Looking at the tenor and type of GBP LIBOR activity:

  • Most compression was long-dated, 20Y and 30Y tenors.
  • Outrights were in the benchmark tenors of 5Y, 10Y and 30Y. There is plenty of liquidity in SONIA to trade the RFR instead in these tenors….just saying.
  • There were a couple of butterfly trades in 8y9y10y. Such “microflies” could be considered risk management of legacy positions I guess.

If we show the April 6th activity for SONIA by tenor instead, we see a very healthy picture:

  • Activity right across the curve, from 1M to 50Y tenors.
  • The activity is expressed in DV01, and shows that most risk transfer activity takes place in benchmark maturities 5Y, 10Y and 30Y.
  • The 20Y area of the curve was also very active yesterday.
  • List trading is in evidence, showing that end-users are also increasingly managing their risk in RFR space.

Did Anything Change?

Finally, let’s put April 6th trading in perspective. We last had a “live” blog on SONIA day 2, October 26th. This was when interbank markets were encouraged to adopt SONIA as the standard quoting convention.

How has the proportion of SONIA to LIBOR risk evolved since? Looking on a weekly basis:

  • 68% was LIBOR based in the week of October 26th across GBP FRAs, IRS and OIS. This is measured in DV01 terms.
  • 68% was SONIA based risk in the most recent full week of March 29th!
  • 63% was SONIA based risk yesterday, April 6th.

In summary, the regulatory announcement to stop initiating new LIBOR-based exposures did not have an immediate market impact on the first full day of trading. SONIA-based activity yesterday was pretty much in line with the most recent four weeks.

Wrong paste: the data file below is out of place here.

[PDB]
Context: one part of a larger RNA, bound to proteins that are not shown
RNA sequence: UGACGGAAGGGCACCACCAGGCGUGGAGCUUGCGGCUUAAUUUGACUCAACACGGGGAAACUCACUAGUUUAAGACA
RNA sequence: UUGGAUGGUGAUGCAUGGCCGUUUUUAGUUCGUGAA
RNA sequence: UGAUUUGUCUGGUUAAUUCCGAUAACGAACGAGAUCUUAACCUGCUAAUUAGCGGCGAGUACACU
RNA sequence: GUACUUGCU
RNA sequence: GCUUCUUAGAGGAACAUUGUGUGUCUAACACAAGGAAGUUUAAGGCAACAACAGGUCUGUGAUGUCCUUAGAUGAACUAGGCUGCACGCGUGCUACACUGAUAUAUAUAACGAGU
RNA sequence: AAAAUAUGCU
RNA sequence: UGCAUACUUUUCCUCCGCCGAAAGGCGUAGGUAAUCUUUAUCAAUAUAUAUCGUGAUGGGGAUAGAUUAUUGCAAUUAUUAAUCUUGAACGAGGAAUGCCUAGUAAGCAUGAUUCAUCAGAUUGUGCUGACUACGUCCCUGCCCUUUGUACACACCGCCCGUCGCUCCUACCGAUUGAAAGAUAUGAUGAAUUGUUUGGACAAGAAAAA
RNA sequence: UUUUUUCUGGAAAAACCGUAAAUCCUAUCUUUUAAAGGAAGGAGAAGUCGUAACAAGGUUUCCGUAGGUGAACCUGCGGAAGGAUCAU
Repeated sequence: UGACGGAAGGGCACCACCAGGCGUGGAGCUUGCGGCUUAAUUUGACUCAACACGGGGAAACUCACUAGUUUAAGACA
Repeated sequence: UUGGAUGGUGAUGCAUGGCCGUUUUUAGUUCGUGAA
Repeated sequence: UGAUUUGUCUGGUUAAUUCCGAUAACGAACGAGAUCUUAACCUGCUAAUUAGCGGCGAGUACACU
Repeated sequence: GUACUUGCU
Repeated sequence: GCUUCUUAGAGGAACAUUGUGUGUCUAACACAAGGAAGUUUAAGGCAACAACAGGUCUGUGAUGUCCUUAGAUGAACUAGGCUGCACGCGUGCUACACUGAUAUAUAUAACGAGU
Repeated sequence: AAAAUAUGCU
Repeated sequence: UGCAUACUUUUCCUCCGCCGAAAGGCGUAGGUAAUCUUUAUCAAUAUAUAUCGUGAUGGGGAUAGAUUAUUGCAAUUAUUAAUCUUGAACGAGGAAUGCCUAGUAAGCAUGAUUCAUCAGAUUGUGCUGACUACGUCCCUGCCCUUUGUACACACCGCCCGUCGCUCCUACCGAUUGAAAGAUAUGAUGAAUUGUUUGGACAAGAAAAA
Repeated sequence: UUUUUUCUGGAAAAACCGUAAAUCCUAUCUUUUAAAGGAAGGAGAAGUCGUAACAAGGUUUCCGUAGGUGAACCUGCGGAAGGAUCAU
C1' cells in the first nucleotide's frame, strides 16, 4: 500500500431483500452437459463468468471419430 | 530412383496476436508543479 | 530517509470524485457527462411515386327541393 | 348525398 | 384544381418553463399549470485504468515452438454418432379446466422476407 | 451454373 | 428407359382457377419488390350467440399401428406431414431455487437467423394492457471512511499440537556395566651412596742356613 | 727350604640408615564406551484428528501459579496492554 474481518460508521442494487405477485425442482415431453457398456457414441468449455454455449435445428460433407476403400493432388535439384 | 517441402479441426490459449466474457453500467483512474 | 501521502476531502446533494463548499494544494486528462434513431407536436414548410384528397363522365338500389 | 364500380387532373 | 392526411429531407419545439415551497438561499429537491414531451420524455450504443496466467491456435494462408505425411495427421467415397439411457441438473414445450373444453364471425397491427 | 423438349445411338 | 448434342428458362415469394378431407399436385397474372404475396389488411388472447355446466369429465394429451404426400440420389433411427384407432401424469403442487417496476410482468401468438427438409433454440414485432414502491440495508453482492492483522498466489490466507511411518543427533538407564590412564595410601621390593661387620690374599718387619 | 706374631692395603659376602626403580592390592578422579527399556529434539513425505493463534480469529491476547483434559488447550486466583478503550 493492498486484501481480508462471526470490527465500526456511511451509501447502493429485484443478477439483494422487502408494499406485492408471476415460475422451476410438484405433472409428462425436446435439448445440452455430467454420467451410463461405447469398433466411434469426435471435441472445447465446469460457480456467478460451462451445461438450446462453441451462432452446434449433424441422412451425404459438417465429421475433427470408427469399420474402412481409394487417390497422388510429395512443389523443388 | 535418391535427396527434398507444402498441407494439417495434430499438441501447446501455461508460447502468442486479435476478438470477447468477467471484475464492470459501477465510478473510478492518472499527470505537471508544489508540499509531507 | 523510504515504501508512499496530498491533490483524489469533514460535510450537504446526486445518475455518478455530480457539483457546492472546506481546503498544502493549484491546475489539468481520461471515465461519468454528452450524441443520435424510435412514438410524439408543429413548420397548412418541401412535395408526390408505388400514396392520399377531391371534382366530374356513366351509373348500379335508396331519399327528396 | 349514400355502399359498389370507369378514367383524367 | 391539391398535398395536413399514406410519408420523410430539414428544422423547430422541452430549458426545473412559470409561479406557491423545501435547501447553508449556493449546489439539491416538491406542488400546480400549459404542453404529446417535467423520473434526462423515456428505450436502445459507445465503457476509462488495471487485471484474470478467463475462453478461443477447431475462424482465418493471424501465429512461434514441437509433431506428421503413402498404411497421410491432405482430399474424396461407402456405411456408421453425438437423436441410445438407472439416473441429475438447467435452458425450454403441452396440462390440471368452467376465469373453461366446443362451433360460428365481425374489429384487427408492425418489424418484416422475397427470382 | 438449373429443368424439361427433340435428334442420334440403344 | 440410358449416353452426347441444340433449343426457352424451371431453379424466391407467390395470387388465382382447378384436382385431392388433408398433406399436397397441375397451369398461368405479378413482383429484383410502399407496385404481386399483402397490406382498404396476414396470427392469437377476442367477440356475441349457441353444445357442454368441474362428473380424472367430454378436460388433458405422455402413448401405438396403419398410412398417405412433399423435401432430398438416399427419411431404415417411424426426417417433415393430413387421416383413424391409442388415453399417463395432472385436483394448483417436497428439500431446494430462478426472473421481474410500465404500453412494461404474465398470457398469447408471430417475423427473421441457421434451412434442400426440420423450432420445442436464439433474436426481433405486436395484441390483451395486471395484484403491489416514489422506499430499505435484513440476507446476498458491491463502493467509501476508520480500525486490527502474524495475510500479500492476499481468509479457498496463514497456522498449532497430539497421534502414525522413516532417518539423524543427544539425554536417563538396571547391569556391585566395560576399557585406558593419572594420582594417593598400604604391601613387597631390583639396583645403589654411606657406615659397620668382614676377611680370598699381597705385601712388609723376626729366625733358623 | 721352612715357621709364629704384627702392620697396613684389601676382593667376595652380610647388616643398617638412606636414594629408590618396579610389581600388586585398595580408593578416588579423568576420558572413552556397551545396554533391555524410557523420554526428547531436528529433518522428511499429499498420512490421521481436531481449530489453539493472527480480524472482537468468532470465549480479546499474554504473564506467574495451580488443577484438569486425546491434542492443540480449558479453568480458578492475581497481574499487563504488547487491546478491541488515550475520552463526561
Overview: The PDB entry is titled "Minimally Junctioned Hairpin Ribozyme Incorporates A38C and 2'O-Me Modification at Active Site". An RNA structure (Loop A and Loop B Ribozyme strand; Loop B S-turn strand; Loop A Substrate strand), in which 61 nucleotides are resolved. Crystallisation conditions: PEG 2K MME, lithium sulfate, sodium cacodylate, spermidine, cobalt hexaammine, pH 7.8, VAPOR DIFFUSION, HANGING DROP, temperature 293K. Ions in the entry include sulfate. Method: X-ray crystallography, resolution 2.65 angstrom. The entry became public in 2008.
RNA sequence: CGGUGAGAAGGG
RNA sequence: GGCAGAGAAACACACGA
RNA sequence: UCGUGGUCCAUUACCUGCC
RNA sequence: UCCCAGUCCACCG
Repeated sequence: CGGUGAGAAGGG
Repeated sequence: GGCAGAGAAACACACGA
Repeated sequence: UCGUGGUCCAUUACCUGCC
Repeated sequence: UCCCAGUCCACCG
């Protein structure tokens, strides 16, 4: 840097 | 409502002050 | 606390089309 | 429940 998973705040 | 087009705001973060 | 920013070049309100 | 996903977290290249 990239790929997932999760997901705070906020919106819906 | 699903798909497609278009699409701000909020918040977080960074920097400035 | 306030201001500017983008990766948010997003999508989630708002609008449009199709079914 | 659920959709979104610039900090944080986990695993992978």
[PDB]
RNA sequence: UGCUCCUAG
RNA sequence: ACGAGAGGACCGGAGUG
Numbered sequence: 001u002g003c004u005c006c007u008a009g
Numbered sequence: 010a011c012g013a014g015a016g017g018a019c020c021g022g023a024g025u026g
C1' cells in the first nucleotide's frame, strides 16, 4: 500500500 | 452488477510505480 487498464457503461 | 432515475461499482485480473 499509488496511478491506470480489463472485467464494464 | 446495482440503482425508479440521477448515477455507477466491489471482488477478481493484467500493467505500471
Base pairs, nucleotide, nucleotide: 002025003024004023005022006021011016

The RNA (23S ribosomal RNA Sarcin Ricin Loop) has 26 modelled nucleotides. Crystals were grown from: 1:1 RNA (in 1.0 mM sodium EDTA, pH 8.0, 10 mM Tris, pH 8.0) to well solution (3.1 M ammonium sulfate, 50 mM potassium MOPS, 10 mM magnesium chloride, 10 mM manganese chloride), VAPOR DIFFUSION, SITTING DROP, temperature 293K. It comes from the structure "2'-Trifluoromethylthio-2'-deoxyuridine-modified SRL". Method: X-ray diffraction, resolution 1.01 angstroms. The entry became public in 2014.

On the plus side, market forces have clearly been in force since October to adopt the SONIA standard. What is clear from the October announcement is that these things take time.

The only thing we can do for now is continue to monitor the data. The transition story still has a long way to go.

Non-Linear Products

The transition efforts are clearly taking effect in these most vanilla of derivatives markets. How is this impacting other markets? Looking at just Swaptions and Cross Currency swaps for example:

Back in October, we saw no SONIA-linked XCCY or Swaptions being reported to SDRs. Yesterday alone, we saw 19 SONIA swaptions and 1 SONIA vs SOFR XCCY swap! This is surely a very positive sign, albeit with quite some distance to go.

In light of which it is worth highlighting that May 11th 2021 will now be another “SONIA” day. This time for Swaptions:

What more can we say? Just that it looks like keeping an eye on the data will be more important than ever.